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Painting as drift: Roland Barthes’ paintings and the pleasure of the margin

Research output: Contribution to conference - Without ISBN/ISSN Conference paper

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Painting as drift : Roland Barthes’ paintings and the pleasure of the margin. / Harland, Elizabeth Jane.

2015. Paper presented at Roland Barthes at 100, Cardiff, United Kingdom.

Research output: Contribution to conference - Without ISBN/ISSN Conference paper

Harvard

Harland, EJ 2015, 'Painting as drift: Roland Barthes’ paintings and the pleasure of the margin', Paper presented at Roland Barthes at 100, Cardiff, United Kingdom, 30/03/15 - 31/03/15.

APA

Harland, E. J. (2015). Painting as drift: Roland Barthes’ paintings and the pleasure of the margin. Paper presented at Roland Barthes at 100, Cardiff, United Kingdom.

Vancouver

Harland EJ. Painting as drift: Roland Barthes’ paintings and the pleasure of the margin. 2015. Paper presented at Roland Barthes at 100, Cardiff, United Kingdom.

Author

Harland, Elizabeth Jane. / Painting as drift : Roland Barthes’ paintings and the pleasure of the margin. Paper presented at Roland Barthes at 100, Cardiff, United Kingdom.

Bibtex

@conference{556b98ac74334f09abd12a31d17b0961,
title = "Painting as drift: Roland Barthes{\textquoteright} paintings and the pleasure of the margin",
abstract = "The pleasure of a work (and its process of production), that operates aslant, in the margins, or {\textquoteleft}offstage{\textquoteright} is entirely evident in Roland Barthes{\textquoteright} many drawings and paintings, made in the 1970s alongside his writing practice. This paper responds to these visual works in relation to Barthes{\textquoteright} writings and explores what they suggest about the role of writer/reader, or painter/spectator as part of his challenging position to the view that the writer is active behind the text while the reader remains passive before it.The pleasure of the text, for Barthes, takes the form of drift and this surfaces in a number of his writings, as a means of remaining mobile, detached, capable of {\textquoteleft}contemplative duration{\textquoteright}. The paper considers Barthes{\textquoteright} paintings and drawings in these terms, and explores their qualities of graphism, colour and spatial construction with reference to works by other thinkers on these subject, in particular Hubert Damisch{\textquoteright}s Theory of /Cloud/.",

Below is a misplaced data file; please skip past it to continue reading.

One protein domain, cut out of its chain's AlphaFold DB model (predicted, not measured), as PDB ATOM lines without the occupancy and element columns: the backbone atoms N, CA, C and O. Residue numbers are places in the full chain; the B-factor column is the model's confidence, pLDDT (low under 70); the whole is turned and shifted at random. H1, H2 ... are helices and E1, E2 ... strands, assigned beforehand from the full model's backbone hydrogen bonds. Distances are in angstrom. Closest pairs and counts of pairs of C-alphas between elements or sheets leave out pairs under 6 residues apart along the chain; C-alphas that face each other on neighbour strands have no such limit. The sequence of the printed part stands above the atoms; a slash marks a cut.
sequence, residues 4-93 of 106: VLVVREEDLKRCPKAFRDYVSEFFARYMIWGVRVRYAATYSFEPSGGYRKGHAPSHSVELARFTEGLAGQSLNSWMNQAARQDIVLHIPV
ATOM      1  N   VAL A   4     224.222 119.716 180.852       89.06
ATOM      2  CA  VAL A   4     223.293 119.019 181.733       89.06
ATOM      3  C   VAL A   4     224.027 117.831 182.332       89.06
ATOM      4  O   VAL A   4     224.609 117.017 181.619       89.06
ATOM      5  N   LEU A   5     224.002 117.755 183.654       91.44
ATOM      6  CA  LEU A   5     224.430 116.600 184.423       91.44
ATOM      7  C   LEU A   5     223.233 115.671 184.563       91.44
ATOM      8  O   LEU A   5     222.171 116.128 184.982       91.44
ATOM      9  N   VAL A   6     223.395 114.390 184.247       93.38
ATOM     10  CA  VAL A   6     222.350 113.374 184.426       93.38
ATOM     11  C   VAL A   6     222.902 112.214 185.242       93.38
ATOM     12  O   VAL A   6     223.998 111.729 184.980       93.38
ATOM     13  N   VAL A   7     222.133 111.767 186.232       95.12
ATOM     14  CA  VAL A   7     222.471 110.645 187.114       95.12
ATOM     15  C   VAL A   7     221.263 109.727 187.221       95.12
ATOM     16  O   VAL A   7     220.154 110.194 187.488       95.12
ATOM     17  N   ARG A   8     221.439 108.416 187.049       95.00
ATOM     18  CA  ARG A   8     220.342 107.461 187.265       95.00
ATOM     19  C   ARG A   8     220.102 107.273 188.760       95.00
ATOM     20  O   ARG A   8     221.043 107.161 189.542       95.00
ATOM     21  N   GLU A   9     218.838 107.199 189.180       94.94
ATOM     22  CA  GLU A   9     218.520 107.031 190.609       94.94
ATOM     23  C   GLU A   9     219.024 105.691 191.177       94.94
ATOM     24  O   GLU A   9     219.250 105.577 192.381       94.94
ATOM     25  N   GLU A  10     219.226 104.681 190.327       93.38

keywords = "Barthes, painting, graphism",
author = "Harland, {Elizabeth Jane}",
year = "2015",
month = mar,
day = "30",
language = "English",
note = "Roland Barthes at 100 ; Conference date: 30-03-2015 Through 31-03-2015",

}

RIS

TY - CONF

T1 - Painting as drift

T2 - Roland Barthes at 100

AU - Harland, Elizabeth Jane

PY - 2015/3/30

Y1 - 2015/3/30

N2 - The pleasure of a work (and its process of production), that operates aslant, in the margins, or ‘offstage’ is entirely evident in Roland Barthes’ many drawings and paintings, made in the 1970s alongside his writing practice. This paper responds to these visual works in relation to Barthes’ writings and explores what they suggest about the role of writer/reader, or painter/spectator as part of his challenging position to the view that the writer is active behind the text while the reader remains passive before it.The pleasure of the text, for Barthes, takes the form of drift and this surfaces in a number of his writings, as a means of remaining mobile, detached, capable of ‘contemplative duration’. The paper considers Barthes’ paintings and drawings in these terms, and explores their qualities of graphism, colour and spatial construction with reference to works by other thinkers on these subject, in particular Hubert Damisch’s Theory of /Cloud/.

AB - The pleasure of a work (and its process of production), that operates aslant, in the margins, or ‘offstage’ is entirely evident in Roland Barthes’ many drawings and paintings, made in the 1970s alongside his writing practice. This paper responds to these visual works in relation to Barthes’ writings and explores what they suggest about the role of writer/reader, or painter/spectator as part of his challenging position to the view that the writer is active behind the text while the reader remains passive before it.The pleasure of the text, for Barthes, takes the form of drift and this surfaces in a number of his writings, as a means of remaining mobile, detached, capable of ‘contemplative duration’. The paper considers Barthes’ paintings and drawings in these terms, and explores their qualities of graphism, colour and spatial construction with reference to works by other thinkers on these subject, in particular Hubert Damisch’s Theory of /Cloud/.

KW - Barthes, painting, graphism

M3 - Conference paper

Y2 - 30 March 2015 through 31 March 2015

ER -